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Ego and the Low Vol Premium

 October 16, 2012 05:21 PM
 


(By Eric Falkenstein) In my book The Missing Risk Premium, I have a chapter on why if anything there appears a negative risk premium: more risk, higher return. It's obvious in lotteries and gambling, where the most improbable events have the lowest expected returns, but true in less trivial areas such as options and stocks. One of the causes is signaling, that investors tend to want to show others how awesome they are by trading frequently just like a real alpha generator would.

 It's interesting to note that in games there's a profound dichotomy between the optimal tactics for beginners and experts. For example, Simon Ramo notes that among the very best tennis players, to win you need good winning shots; to be a good average player, you need to merely lower your failure rate. In expert tennis, 80% of the points are won, while in amateur tennis, 80% are lost. The same is true for wrestling, chess, and investing: beginners should focus on avoiding mistakes, experts on making great moves.

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Yet if the distinguishing characteristic of an expert investor is whether they are being aggressive, then any aspiring expert is forced to be aggressive because this signals to others that he truly is an expert, and finance is all about getting other people to give you money to manage. Thus it should come as no surprise that if you give people advise to invest is simple index funds or to focus on low volatility stocks because you can do little damage, and save a couple percent a year, far too many will dismiss this advice. The favorites of aspiring financial moguls are volatile, because one isn't going to hit a 'ten-bagger' on Coca-Cola (KO) (vol of 15%), but rather Netflix (NFLX) (vol of 70%).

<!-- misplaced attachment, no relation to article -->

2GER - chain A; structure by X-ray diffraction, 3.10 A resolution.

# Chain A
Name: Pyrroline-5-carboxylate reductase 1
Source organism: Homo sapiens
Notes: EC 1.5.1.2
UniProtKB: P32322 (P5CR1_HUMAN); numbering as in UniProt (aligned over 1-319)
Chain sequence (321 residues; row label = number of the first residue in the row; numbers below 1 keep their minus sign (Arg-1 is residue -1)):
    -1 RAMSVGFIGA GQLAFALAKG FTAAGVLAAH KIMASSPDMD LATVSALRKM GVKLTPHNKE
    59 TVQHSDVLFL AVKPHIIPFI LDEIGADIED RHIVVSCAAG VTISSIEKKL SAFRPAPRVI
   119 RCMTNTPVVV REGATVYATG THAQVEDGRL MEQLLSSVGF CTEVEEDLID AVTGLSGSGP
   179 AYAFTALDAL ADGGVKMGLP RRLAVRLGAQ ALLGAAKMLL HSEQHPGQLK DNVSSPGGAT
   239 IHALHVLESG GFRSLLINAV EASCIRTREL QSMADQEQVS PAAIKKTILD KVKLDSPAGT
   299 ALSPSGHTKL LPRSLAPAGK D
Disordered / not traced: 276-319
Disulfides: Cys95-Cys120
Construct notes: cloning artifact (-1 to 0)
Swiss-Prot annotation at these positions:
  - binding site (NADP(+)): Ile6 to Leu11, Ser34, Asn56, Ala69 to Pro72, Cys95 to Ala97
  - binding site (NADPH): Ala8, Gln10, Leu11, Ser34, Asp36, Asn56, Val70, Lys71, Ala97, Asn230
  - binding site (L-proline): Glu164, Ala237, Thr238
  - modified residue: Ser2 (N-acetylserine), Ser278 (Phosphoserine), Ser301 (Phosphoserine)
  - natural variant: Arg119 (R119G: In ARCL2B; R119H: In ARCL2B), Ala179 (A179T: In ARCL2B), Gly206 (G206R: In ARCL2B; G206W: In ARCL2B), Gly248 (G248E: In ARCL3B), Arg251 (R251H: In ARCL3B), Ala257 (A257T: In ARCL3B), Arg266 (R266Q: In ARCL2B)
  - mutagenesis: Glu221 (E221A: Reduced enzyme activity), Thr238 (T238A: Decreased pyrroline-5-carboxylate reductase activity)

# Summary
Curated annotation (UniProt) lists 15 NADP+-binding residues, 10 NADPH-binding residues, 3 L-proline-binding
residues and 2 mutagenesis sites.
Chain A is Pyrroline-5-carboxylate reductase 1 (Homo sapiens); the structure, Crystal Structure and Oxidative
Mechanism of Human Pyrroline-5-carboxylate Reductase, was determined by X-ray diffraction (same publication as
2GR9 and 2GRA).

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 An example of how investors think about the perceptions of others was nicely demonstrated by Baumeister, Heatherton and Tice in their 1993 article, When ego threats lead to self-regulation failure: negative consequences of high self esteem. They gave subjects a video game involving flying a plane through obstacles, and after 20 minutes of practice (and secret recording), they were told they would receive $2 if they matched a time set to just below their actual average time, but $4 if they did some bit better than their average time. Subjects didn't realize this criterion for payout was scaled to their individual prior performance, but rather, thought they were from population averages (ie, those dopey other guys).

Half the subjects were randomly assigned to the ego-threat condition. For these subjects, the experimenter added the following remark: "Now, if you are worried that you might choke under pressure or if you don't think you have what it takes to beat the target, then you might want to play it safe and just go for the two dollars. But it's up to you."

 When that little statement added, more then took the gambit and did worse on average.

 Our desire to impress others causes us to take too much risk. On the bright side, this implies some rather simple strategies like low volatility investing, because I don't see it going away.

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